Wealth management firm No Monkey Business (NMB) believes the National Employment Savings Trust (NEST) should follow its lead and adopt the principles of Liability Driven Investment (LDI).
According to NMB, NEST’s newly-published Statement of Investment Principals (SIP) makes ill-advised trade-offs in its target date funds between short-term, nominal volatility and long-term real outcome risk. The impact is that younger members will be irrationally conservative, middle-aged members will exchange equity risk with inflation risk and older members approaching retirement will be matched to the wrong kind of pension.
At the end of last year founder and director of investment, Stuart Fowler, went on record as saying :“The massive impact of inflation will simply replace equity volatility and a mistake like this would undo all the good work of ‘lifestyling’ and keeping costs low.”
In response to NEST’s latest communication Fowler says: “We were urged by NEST to wait to see its SIP before judging its investment approach in the default funds (which it expects to account for 90% of contributions). But the SIP tells us nothing to temper our criticism of the weaknesses at each of the three lifetime stages. NEST has the opportunity to be cutting edge. It rightly went to the edge by choosing target date funds, which recognise that time horizons matter critically to how risk is managed, and then fell back on the failed convention of ‘balanced management’ to manage the assets.
“NEST claims diversification is the best way to manage risk. But diversification relies mainly on mixing equity-type risks with bonds, making a silent and dangerous exchange between inflation and equity risks which is no way to manage the risk budget. Because of the diversification constraint and planned addition of bonds, the target in this phase of inflation plus 3% is much too low – historically equity-type risks have provided on average a margin of 6-7% over inflation. In the early, ‘foundation’ phase, equity backing will be even lower, in case volatility in the portfolio value scares off younger and less informed members. This is not so much paternalistic, which has some justification, as patronising.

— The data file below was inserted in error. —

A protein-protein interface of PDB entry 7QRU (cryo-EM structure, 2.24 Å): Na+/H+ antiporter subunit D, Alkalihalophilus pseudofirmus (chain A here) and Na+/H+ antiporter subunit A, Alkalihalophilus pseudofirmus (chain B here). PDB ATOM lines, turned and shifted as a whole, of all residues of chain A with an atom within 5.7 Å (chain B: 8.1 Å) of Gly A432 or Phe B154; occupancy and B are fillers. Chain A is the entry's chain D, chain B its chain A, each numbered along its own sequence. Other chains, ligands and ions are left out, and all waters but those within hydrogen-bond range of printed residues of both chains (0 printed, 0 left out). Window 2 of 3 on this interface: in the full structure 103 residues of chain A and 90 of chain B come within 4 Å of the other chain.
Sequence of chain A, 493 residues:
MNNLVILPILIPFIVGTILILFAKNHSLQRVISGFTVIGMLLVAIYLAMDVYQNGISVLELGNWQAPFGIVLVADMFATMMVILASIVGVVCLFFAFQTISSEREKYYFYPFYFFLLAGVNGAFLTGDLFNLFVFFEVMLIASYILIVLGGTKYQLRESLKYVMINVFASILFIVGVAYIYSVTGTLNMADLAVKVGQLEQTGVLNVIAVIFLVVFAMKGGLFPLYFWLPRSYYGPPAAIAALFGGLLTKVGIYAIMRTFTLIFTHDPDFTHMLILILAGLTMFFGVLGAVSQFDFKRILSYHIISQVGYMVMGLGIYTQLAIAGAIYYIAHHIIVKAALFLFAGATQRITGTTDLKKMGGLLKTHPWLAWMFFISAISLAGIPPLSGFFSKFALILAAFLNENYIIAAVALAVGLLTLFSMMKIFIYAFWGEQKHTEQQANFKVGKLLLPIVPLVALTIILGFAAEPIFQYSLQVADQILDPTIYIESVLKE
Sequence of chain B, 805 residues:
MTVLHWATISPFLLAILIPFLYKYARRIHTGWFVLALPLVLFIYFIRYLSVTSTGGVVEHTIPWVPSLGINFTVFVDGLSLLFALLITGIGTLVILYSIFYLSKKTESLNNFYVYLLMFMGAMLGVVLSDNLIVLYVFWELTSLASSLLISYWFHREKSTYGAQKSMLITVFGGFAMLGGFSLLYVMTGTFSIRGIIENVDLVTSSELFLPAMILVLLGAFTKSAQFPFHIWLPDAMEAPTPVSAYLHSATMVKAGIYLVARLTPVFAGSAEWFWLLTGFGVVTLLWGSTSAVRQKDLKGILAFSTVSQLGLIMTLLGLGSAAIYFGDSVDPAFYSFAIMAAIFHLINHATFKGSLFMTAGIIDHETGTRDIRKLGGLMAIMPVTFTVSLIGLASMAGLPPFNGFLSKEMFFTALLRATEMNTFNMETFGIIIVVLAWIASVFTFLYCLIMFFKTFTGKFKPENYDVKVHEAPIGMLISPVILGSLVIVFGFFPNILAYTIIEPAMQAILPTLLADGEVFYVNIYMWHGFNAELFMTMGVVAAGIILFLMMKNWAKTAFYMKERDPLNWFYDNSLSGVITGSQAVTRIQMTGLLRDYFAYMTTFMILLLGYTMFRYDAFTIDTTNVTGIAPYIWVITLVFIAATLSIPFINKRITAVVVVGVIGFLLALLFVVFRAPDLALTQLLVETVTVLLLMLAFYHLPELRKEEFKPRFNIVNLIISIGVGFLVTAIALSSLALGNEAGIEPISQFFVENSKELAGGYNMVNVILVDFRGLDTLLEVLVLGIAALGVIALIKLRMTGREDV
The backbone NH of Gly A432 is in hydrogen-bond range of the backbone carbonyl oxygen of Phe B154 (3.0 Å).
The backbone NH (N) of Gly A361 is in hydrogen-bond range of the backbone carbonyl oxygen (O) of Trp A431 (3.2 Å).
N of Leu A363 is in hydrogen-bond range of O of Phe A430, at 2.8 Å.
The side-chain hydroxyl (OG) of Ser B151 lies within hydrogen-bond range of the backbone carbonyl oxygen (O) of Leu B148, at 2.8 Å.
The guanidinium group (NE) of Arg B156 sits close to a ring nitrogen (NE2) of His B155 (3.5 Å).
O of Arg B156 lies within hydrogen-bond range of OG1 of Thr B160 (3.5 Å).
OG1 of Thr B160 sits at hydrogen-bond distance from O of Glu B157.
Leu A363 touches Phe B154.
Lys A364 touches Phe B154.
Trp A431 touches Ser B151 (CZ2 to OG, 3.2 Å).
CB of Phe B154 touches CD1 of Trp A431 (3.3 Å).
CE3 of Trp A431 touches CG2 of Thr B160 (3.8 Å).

“The approach to the consolidation phase is also flawed because NEST has not addressed the massively different implications for outcomes and risk management of how, as well as when, retirees take benefits. NEST has a real opportunity to educate people about the need for inflation protection in their retirement income, in which case the matching asset for risk reduction purposes in any phase is index linked gilts. If they want their tax free cash to be applied to their retirement spending, cash is not the right matching asset. Tax free cash is only taken out as cash because of the tax break. For most NEST members it will still need to be applied to providing a lifetime income stream, such as through a purchased life annuity.”